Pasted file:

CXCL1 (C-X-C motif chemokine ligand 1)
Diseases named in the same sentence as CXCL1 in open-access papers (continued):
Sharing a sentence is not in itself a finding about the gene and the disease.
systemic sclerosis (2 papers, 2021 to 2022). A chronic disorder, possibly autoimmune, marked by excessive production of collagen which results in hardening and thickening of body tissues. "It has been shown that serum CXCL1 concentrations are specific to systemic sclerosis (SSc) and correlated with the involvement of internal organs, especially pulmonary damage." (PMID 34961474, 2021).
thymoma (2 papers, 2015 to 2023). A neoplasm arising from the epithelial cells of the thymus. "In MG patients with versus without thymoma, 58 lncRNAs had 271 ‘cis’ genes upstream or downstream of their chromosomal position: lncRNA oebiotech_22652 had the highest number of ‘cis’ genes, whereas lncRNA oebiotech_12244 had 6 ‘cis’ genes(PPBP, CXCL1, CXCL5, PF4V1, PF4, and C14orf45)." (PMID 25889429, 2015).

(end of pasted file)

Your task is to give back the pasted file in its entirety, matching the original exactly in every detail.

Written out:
CXCL1 (C-X-C motif chemokine ligand 1)
Diseases named in the same sentence as CXCL1 in open-access papers (continued):
Sharing a sentence is not in itself a finding about the gene and the disease.
systemic sclerosis (2 papers, 2021 to 2022). A chronic disorder, possibly autoimmune, marked by excessive production of collagen which results in hardening and thickening of body tissues. "It has been shown that serum CXCL1 concentrations are specific to systemic sclerosis (SSc) and correlated with the involvement of internal organs, especially pulmonary damage." (PMID 34961474, 2021).
thymoma (2 papers, 2015 to 2023). A neoplasm arising from the epithelial cells of the thymus. "In MG patients with versus without thymoma, 58 lncRNAs had 271 ‘cis’ genes upstream or downstream of their chromosomal position: lncRNA oebiotech_22652 had the highest number of ‘cis’ genes, whereas lncRNA oebiotech_12244 had 6 ‘cis’ genes(PPBP, CXCL1, CXCL5, PF4V1, PF4, and C14orf45)." (PMID 25889429, 2015).